Credit astute reader William22Bowen’s recent question about “first sentences per Margaret-Serious” for the rumblings in my imagination that turned out to be the following meeting. Note: It’s the Writers’ Room, plural, the place for other writers in my mind. The Writer’s Room, singular, ought to be a synonym for my whole imagination.
When my imagination just wouldn’t let me sleep one recent night, I muttered, “OK, Louis, I’ll get the notebook.”
A literary committee meeting was starting in my imagination, discussing my work — this time, just my opening sentences.
Sir Arthur Conan Doyle and Robert Louis Stevenson argued about the chairmanship of this first meeting — in Scots, of course:
“I kent her first,” said Louis, “with my ‘A Child’s Garden of Verses,’ and she’s been fascinated enough by some of my other books that I’ve visited her — so awa wi’ ye, Arthur, I’ll be chairman here.”
“But we wouldna be meeting if I hadn’t written ‘A Literary Mosaic,’ Louis,” said Arthur. “That’s how Margaret’s gotten the idea of writers meeting to help out a younger writer.”
Agatha Christie, another committee member, tried to be reasonable: “Please, Mr. Stevenson, shouldn’t Sir Arthur take the lead here?”
“Really, Dame Agatha!” said Daphne du Maurier, the fourth committee member. “We dames of the British Empire are equal in rank to Sir Arthur!”
“At least as far as our Margaret needs to know,” said Stevenson. “Now let’s get to business. Arthur?”
“Wheesht, ladies,” said Arthur, and they obediently fell silent. “Now she’s made progress in her first sentences, hasn’t she?”
“But I was so proud of her first effort, when she had
‘As Maria Brewer fell to the ice, she thought, oh, not again!’ ” said Daphne. A woman facing something happening again, just like “Rebecca” and my dear –”
The other three leaned forward expectantly.
“My Mrs. de Winter,” said Daphne.
“Still no first name for her?” Agatha said.
“Ladies, mind our business,” said Arthur. “Margaret’s first sentences. Leads, she calls them sometimes.”
“Nae, they’re no leaden!” cried Louis.
“She has worked as an editor,” said Agatha. “Some use the spelling ‘lede’ to explain the pronunciation.” She gave a ladylike shudder that I understood as I noted her words.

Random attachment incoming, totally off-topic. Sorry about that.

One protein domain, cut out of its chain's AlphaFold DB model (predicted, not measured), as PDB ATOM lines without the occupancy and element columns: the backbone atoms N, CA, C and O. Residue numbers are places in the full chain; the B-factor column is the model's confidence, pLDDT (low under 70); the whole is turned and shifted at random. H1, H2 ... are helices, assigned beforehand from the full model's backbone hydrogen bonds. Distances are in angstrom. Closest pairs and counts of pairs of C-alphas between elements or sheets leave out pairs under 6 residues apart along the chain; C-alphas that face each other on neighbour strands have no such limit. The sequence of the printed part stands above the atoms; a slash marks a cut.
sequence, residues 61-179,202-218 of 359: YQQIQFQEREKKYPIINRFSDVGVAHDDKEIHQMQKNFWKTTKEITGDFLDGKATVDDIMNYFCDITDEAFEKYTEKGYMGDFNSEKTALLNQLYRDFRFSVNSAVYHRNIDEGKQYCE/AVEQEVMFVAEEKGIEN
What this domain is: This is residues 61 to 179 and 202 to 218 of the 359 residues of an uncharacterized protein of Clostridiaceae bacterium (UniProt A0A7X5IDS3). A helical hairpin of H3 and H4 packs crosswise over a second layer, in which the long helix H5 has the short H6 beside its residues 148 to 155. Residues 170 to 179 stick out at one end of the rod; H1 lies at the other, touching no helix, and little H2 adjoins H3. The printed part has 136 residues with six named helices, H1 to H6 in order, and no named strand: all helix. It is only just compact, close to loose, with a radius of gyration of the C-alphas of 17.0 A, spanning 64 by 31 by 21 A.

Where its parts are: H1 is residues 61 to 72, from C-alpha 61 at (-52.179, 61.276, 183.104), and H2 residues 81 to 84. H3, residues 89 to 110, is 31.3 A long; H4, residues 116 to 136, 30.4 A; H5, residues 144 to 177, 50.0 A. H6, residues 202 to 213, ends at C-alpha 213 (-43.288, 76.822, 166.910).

“Let’s look at another one,” said Arthur. “Daphne, I think you and — What’s-her-name? — can still see some influence here.”
“She’s Mrs. de Winter,” said Daphne. “More than that, I’ll never tell.”
“This book Margaret’s writing now,” said Louis, “about the murdered roommate –”
“Ought we to reassure S.G.?” said Agatha. “That character obviously isn’t based on her.”
“Right,” said Louis. “Let’s get S.G. that message. She’s another character.”
“Several, actually,” said Arthur. “Now, the first sentence is this:
“The last normal thing I remember from that January night was the difference between the sky and the snow.”
“Memories at night,” Daphne said. “Good, but not quite Mrs. de Winter’s.”
“Oh, go on, you can tell us her first name,” said Agatha.
“To business,” Daphne replied. “If the narrator is remembering in present tense, why does she say what was in past tense?”
“Present would feel mair urgent,” said Arthur. “Louis, what do ye think o’ ‘The last normal thing I remember from that January night is the difference between the sky and the snow,’ then?”
“Better,” said Louis. “But whaur’s the snow? She’s told me eventually that the narrator, Miss MacDonald –”
“Guid Scots name,” murmured Arthur.
Louis smiled and went on. “Miss MacDonald falls in a snowdrift later and needs rescuing.”
“Chivalrous gentlemen, I trust?” said Arthur.
“Aye,” said Louis. “But the snow in the first sentence?”
“We don’t know where it is yet,” said Daphne. “Do you think I wanted to give away where Manderley was in that first sentence of mine?”
“There’s a point,” said Arthur. “Where’s the fun in giving it all awa?”
“Away,” said Agatha primly. “Really, you gentlemen and your English –”
“Scots!” said Louis and Arthur together.
“Margaret will understand,” said Louis.
And so I did.
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